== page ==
Answering these questions will help you determine SMART sales goals, performance measures, and payout formulas. Doing so will allow you to more accurately judge how much you should be paying your team, and how your commission plan should be structured.
By laying out detailed answers for the questions above, you’re ready to follow this simple 5-step approach that will guide you through the process of creating a fair – but effective – commission structure. A challenging, yet achievable, commission structure serves as motivation and inspiration for salespeople.
Remember that your commission structure extends well beyond just compensating your sales team for their work. Science has proven the best strategies to motivate sales reps. Compensation is an extrinsic motivation, and while it’s not enough on its own to keep salespeople hungry 24/7, a poorly structured commission structure can actually demotivate your foot soldiers.
Prior to laying out your structure, you need to establish detailed figures as it relates to what your company needs to experience a return on sales revenue. There are 4 components involved in this process:
Determine Gross Sales Profit (GSP)
Calculate your Cost of Goods Sold (COGS) Percentage of Sales Revenue (SR)
Calculate your Budgeted Sales Expense Percentage
Analyze your Sales Revenue Goal
Any combination of things can influence your compensation plan during the design phase. While there may be too many to efficiently address each and every one, list and plan for as many as possible. Some of which include:
Local market conditions & what’s being offered for similar positions
Job expectations specific to your roles
Who’s responsible for generating leads – the sales rep or canvasser / lead generator
Amount of post-sale support expected from sales rep
Level of industry knowledge & experience required to be successful
Average sales cycle length & the number of opportunities that can be worked at one time
Basic or complex sales process
Setting the standard for what your salespeople should be paid involves looking at more than just the work they put in. Start by establishing a benchmark for a sales rep who achieves their sales target in your market and industry. If you need help, reach out to people you know in this position or, if you’re part of an association within your industry, use them as a resource; they should be able to provide you with a considerable amount of relevant data.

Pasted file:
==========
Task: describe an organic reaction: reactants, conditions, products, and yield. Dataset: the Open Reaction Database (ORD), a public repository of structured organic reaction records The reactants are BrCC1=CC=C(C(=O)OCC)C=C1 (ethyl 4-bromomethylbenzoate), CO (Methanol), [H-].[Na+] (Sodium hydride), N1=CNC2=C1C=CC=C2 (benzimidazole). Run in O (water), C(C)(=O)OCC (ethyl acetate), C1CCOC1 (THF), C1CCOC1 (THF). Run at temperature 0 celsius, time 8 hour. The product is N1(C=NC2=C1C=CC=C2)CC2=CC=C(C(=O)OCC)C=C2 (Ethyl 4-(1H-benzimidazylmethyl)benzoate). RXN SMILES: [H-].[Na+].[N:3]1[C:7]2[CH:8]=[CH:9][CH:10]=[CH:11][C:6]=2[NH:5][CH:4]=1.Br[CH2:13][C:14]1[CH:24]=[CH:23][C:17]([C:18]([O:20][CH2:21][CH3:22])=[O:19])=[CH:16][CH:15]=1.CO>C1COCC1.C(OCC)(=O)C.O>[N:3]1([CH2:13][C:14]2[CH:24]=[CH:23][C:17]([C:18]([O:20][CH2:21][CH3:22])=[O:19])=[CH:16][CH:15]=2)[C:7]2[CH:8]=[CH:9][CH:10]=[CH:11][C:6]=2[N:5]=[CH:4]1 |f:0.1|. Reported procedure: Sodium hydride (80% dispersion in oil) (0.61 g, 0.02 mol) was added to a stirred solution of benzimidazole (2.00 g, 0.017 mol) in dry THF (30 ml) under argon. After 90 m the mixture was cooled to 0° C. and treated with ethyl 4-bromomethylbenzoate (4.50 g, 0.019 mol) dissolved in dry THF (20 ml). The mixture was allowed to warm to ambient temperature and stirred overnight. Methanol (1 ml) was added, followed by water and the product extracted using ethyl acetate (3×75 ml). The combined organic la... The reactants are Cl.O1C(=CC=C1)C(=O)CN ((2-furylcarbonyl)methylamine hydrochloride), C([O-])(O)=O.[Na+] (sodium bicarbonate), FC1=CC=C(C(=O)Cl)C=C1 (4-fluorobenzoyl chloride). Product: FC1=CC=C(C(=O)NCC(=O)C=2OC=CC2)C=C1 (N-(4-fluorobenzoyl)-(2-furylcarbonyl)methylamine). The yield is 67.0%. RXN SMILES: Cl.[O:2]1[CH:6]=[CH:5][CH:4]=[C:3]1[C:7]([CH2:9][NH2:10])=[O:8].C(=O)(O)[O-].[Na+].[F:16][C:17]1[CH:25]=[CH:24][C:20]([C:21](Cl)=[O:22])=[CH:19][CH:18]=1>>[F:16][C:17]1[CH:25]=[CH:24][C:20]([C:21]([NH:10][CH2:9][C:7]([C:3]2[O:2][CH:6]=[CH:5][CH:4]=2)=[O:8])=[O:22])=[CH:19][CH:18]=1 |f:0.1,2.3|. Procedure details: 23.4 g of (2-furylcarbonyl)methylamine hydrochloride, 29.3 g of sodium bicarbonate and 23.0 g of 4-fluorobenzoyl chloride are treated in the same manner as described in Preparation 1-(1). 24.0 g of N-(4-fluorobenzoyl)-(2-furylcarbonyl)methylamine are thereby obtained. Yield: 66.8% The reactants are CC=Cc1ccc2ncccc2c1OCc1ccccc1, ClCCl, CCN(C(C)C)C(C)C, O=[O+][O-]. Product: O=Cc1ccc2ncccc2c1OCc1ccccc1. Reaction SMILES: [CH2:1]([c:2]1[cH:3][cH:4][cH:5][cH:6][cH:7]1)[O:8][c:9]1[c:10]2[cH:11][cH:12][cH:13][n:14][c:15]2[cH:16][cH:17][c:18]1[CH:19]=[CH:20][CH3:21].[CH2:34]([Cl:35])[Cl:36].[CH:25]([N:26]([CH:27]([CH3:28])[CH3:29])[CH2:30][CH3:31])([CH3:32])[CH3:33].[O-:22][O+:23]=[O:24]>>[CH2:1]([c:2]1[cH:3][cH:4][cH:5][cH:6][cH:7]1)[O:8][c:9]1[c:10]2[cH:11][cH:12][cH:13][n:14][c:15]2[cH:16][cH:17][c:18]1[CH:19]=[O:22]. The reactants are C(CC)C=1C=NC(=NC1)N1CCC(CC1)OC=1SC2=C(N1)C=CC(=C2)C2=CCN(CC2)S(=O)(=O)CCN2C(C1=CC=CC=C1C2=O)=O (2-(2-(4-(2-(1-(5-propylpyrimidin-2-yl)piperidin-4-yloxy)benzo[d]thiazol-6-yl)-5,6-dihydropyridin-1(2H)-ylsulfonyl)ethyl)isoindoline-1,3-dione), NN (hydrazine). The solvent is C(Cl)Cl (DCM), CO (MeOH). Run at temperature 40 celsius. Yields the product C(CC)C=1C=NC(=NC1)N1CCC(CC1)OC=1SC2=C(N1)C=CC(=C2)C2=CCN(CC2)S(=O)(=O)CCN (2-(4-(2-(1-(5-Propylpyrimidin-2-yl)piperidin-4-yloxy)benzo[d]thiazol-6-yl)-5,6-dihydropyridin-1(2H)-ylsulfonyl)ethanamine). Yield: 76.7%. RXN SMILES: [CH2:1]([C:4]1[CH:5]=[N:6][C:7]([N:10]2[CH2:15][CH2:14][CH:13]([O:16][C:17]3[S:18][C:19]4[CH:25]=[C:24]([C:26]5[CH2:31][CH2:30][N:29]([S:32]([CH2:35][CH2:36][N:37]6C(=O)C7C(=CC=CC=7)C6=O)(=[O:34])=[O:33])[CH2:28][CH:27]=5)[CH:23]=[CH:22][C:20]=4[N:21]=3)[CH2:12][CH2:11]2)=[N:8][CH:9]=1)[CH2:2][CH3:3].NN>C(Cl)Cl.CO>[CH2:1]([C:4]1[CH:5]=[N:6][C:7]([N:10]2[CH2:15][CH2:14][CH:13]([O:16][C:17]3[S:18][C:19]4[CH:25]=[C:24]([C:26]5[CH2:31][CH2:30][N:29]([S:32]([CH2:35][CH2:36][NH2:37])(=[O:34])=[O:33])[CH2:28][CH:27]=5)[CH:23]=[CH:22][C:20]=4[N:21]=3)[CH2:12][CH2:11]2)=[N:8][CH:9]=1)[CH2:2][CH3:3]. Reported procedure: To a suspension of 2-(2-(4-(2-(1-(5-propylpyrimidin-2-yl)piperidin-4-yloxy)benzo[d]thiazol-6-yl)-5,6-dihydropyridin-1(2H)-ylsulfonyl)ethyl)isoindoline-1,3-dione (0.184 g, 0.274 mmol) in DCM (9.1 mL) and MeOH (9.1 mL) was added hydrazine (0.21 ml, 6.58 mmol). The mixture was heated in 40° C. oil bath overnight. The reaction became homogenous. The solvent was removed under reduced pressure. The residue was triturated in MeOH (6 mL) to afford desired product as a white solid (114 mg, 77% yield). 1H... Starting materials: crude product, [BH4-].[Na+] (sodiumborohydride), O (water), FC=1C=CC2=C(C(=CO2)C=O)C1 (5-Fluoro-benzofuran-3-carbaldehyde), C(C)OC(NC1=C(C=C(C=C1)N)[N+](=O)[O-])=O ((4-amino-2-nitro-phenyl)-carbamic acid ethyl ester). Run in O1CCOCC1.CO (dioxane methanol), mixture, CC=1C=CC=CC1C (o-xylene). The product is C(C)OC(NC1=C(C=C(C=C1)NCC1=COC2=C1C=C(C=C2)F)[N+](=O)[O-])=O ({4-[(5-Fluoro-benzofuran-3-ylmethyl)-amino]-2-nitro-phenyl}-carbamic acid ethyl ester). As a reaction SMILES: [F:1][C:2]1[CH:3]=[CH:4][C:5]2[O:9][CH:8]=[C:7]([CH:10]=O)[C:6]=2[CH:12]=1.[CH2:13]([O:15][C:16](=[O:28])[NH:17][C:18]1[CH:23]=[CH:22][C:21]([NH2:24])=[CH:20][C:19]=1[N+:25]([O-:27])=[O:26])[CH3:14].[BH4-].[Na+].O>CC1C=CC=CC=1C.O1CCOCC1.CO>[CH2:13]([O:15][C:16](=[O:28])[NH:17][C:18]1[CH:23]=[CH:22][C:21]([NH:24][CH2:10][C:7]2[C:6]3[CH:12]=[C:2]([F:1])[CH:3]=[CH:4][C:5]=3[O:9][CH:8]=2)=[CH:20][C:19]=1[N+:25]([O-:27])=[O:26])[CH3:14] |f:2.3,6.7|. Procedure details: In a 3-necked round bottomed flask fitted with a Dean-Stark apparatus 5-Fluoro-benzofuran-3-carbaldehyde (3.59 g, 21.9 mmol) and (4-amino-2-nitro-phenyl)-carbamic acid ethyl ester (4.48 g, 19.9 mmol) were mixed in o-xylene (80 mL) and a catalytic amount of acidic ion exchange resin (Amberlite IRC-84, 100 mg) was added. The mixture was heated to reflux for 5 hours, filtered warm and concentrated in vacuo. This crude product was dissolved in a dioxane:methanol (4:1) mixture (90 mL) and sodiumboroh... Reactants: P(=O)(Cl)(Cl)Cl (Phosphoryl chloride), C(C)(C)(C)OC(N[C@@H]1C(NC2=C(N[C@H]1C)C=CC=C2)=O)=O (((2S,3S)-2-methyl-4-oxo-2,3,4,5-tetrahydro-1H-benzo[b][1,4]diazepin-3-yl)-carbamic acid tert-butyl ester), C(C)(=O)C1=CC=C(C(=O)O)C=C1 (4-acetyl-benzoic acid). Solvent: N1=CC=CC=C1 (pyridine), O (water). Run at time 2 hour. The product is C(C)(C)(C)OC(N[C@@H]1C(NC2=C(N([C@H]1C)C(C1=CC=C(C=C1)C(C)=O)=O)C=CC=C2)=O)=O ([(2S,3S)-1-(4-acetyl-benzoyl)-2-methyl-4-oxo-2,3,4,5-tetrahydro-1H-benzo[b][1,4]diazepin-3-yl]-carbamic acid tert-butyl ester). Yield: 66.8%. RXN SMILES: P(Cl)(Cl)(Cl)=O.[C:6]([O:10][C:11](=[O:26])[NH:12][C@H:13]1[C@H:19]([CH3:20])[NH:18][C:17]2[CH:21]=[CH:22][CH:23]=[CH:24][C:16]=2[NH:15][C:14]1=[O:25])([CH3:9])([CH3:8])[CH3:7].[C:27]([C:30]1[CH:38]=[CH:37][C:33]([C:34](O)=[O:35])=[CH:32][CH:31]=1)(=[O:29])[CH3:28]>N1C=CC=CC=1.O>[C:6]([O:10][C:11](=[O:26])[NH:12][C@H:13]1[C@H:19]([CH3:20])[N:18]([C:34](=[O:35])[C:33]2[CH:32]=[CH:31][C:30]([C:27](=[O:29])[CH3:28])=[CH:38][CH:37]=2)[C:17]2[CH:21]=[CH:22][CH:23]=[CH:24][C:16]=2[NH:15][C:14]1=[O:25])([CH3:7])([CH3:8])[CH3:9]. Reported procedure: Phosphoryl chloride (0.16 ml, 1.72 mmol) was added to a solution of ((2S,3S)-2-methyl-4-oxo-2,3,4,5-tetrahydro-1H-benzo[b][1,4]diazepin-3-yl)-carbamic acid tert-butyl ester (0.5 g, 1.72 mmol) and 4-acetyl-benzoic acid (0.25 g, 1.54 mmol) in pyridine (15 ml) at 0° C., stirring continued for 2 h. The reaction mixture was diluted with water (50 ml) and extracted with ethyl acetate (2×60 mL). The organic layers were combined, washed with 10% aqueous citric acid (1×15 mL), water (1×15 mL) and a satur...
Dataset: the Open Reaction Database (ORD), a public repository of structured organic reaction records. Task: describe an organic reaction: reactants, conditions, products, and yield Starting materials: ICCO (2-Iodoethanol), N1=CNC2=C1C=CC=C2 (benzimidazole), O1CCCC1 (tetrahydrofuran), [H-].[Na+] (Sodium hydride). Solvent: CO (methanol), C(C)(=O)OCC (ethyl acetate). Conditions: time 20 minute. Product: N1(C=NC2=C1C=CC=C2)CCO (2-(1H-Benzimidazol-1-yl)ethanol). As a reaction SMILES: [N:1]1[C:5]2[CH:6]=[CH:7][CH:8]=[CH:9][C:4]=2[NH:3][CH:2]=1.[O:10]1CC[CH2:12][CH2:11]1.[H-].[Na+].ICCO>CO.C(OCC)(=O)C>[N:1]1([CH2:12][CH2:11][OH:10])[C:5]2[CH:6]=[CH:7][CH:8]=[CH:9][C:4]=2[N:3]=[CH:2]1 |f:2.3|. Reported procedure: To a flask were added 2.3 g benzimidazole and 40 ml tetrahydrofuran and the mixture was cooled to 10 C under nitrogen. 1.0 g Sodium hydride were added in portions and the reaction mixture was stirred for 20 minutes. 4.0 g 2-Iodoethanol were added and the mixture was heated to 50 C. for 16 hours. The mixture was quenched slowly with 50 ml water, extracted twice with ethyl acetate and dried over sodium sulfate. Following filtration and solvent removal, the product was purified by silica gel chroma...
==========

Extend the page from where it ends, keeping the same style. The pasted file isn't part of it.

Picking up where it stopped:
After you’ve determined what your benchmark will be, then comes the fun part associated with creating a sales commission structure. Now is when you need to set individual goals. This is what each salesperson’s performance will be measured against.
You may be a rock-star, but don’t forget how difficult it is to find top performers. Set your standards based on above-average salespeople so that the target is challenging, but not on the level you expect of top performers.
Crunch the numbers to ensure you’re setting realistic quotas and not making it too easy or too hard. The graphic above shows that only 9% of the sales compensation expense was used out of the 15% allocated. The company now has 6% to use toward incentives, marketing, sales coaching or other resources to help the team reach their goals.
Choosing whether to pay your sales team salary only, making them 100% commission-based, commission-only but with a draw, or any other combination is a difficult decision. It often feels like a balancing act between trying to put a plan in place that properly incentivizes while making sure the company is making its margins.
Salary / Hourly Only
Salary + Commission
Commission Only With A Draw
Tiered Commission Structure
Salary + Bonuses
Commission + Bonuses
Salary + Commission + Bonuses
The phrase, “it’s the little things that often matter most” has never rang more true than it does as it relates to sales commission structure. Salespeople loving bragging about the perks they receive from their job. Whether it’s a cool office, providing breakfast every morning or covering expenses, these simple “extra” things go a long way.